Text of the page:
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Wind Farm and Solar Park Effects on Plant–Soil Carbon Cycling: Uncertain Impacts of Changes in Ground-Level Microclimate

Global energy demand is increasing as greenhouse gas driven climate change progresses, making renewable energy sources critical to future sustainable power provision. Land-based wind and solar electricity generation technologies are rapidly expanding, yet our understanding of their operational effects on biological carbon cycling in hosting ecosystems is limited. Wind turbines and photovoltaic panels can significantly change local ground-level climate by a magnitude that could affect the fundamental plant–soil processes that govern carbon dynamics. We believe that understanding the possible effects of changes in ground-level microclimates on these phenomena is crucial to reducing uncertainty of the true renewable energy carbon cost and to maximize beneficial effects. In this Opinions article, we examine the potential for the microclimatic effects of these land-based renewable energy sources to alter plant–soil carbon cycling, hypothesize likely effects and identify critical knowledge gaps for future carbon research. Land use change for land-based renewables (LBR) is global, widespread and predicted to increase. Understanding of microclimatic effects is growing, but currently incomplete, and subsequent effects on plant–soil C cycling, greenhouse gas (GHG) emissions and soil C stocks are unknown. We urge the scientific community to embrace this research area and work across disciplines, including plant–soil ecology, terrestrial biogeochemistry and atmospheric science, to ensure we are on the path to truly sustainable energy provision.
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Soil Health and Sustainable Agriculture

This review will discuss the external factors controlling the abundance of rhizosphere microbiota and the impact of crop management practices on soil health and their role in sustainable crop production.
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Soils and Sites for Organic Orchards and Vineyards

This publication discusses site selection and soil preparation for fruit plantings. It also describes cover crop and mulching options for orchards and vineyard floors, and discusses fertilization and the role of mycorrhizae in maintaining healthy fruit plants. A list of additional resources is included.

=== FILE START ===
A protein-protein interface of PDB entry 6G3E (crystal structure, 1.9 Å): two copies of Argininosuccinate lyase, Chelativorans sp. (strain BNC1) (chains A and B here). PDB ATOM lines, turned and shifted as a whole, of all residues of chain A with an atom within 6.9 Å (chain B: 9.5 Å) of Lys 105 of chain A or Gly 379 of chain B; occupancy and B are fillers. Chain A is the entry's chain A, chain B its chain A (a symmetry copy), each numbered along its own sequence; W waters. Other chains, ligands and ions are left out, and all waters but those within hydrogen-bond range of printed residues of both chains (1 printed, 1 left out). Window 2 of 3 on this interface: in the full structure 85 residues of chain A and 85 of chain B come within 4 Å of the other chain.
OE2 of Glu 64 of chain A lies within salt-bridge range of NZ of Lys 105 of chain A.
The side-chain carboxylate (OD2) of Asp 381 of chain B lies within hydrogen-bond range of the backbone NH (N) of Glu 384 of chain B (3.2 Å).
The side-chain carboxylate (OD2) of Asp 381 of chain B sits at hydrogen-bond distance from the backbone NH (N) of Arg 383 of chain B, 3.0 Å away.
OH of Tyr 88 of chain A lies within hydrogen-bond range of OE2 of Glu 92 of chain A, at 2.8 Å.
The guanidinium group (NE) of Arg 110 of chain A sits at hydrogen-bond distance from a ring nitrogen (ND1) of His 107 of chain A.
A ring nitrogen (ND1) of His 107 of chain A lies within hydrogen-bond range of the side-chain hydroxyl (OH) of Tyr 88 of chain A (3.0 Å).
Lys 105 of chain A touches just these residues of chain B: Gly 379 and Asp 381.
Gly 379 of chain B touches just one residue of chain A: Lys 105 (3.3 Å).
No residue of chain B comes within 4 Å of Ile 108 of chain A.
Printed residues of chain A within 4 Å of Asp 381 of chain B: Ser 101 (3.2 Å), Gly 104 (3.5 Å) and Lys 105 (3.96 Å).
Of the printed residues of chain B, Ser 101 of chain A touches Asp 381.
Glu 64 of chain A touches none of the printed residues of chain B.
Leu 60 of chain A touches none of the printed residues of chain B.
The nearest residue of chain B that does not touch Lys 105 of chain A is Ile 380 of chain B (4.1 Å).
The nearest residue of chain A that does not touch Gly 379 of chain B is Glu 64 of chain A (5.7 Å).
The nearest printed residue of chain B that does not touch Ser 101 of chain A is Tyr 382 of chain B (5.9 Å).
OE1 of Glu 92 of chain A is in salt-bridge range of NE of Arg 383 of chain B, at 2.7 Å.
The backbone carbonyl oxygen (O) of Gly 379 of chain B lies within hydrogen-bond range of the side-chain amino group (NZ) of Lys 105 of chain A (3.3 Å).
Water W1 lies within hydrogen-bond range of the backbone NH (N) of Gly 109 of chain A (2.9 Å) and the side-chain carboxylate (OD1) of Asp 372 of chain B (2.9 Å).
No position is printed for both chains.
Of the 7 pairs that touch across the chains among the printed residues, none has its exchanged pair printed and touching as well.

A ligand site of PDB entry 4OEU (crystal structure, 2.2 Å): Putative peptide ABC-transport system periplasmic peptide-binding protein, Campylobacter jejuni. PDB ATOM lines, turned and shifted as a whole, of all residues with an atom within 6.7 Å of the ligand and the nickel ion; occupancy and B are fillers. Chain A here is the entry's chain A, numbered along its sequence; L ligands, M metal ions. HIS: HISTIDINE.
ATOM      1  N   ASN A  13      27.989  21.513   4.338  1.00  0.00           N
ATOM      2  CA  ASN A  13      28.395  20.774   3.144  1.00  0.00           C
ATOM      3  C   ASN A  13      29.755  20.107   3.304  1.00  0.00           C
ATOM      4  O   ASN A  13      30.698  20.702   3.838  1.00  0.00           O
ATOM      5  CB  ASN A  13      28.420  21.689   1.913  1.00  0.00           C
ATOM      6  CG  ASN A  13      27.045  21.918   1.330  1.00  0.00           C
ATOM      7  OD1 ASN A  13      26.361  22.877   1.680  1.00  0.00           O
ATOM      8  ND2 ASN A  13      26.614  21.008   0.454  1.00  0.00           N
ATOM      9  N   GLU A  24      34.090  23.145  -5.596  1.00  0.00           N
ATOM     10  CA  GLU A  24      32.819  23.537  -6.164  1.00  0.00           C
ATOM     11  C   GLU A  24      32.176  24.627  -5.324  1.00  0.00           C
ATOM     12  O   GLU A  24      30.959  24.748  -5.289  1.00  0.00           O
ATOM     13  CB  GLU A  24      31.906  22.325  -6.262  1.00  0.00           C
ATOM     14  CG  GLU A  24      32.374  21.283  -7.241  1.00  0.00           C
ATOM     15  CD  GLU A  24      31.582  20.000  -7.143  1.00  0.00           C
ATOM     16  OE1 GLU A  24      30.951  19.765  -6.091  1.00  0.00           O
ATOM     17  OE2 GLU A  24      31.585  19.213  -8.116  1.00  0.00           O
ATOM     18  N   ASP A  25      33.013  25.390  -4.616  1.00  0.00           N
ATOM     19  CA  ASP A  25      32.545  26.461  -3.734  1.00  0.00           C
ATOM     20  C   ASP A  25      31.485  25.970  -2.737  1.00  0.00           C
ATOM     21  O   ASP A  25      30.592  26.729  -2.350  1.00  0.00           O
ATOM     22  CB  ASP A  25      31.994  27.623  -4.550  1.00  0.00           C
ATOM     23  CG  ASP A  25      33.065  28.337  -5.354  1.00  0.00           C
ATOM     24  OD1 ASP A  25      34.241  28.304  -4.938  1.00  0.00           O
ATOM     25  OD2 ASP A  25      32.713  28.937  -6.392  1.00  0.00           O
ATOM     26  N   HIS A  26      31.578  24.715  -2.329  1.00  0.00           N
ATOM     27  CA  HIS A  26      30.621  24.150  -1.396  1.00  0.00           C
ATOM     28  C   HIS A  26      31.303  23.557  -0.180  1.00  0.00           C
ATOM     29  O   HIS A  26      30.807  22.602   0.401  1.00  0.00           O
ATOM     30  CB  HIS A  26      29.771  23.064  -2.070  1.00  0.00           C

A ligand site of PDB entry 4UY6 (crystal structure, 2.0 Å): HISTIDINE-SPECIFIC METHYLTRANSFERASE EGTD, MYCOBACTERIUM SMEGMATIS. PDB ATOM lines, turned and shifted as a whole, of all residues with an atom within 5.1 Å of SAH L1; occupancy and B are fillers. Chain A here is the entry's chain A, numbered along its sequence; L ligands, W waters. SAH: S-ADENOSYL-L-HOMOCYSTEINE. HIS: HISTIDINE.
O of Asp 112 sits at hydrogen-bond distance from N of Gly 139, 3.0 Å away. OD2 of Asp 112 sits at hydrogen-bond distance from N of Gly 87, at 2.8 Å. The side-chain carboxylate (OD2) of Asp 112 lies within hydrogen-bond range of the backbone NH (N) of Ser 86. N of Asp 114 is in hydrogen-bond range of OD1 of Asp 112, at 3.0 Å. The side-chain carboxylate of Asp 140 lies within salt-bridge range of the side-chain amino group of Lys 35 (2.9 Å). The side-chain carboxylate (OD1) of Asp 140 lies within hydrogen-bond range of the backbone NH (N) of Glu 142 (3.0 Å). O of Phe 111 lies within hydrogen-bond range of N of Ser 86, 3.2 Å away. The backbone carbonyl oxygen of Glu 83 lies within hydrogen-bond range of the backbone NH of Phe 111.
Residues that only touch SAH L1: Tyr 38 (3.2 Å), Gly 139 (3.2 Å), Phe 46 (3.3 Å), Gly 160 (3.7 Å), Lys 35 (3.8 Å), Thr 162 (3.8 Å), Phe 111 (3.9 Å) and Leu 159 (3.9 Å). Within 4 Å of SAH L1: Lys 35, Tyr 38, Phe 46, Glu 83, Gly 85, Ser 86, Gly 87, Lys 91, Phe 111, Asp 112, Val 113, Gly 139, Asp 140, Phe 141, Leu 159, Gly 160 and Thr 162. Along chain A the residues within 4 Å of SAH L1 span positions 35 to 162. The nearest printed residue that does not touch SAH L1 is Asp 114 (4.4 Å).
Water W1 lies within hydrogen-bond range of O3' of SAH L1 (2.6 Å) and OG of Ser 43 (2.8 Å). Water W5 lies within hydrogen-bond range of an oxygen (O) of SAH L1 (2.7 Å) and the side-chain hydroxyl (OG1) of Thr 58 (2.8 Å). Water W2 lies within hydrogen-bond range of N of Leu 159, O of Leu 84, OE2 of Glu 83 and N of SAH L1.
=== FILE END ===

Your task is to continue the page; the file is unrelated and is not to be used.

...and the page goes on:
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Soil and Soil Water Relationships

This publication presents and discusses concepts that are fundamental to understanding soil, water, and plant relationships and the soil water balance.
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Nutrient Cycling in Pastures

This publication looks at the pathways and drivers that move nutrients into, out of, and within pasture systems. It attempts to provide a clear, holistic understanding of how nutrients cycle through pastures and what the producer can do to enhance the processes to create productive, regenerative, and resilient farm and ranch systems.
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Native Vegetation Performance Under a Solar PV Array at the National Wind Technology Center

Implications for vegetation growth when large opaque objects such as solar collectors are placed between the sun and ground-level vegetation across large portions of earth surface have received little attention to date. The present study seeks to address this void, advancing the state of knowledge of how constructed PV arrays affect ground-level environments, and to what degree plant cover, having acceptable characteristics within engineering constraints, can be re-established and thrive.
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Managing Soils for Water: How Five Principles of Soil Health Support Water Infiltration and Storage

Worldwide, water is becoming scarcer and more expensive due to the effects of climate change. Significant adaptation will be necessary to ensure adequate supply and efficient use of a diminishing resource. This reduction in the supply of water will affect agriculture and will require a change in focus from increasing productivity of land to increasing productivity per unit of water consumed.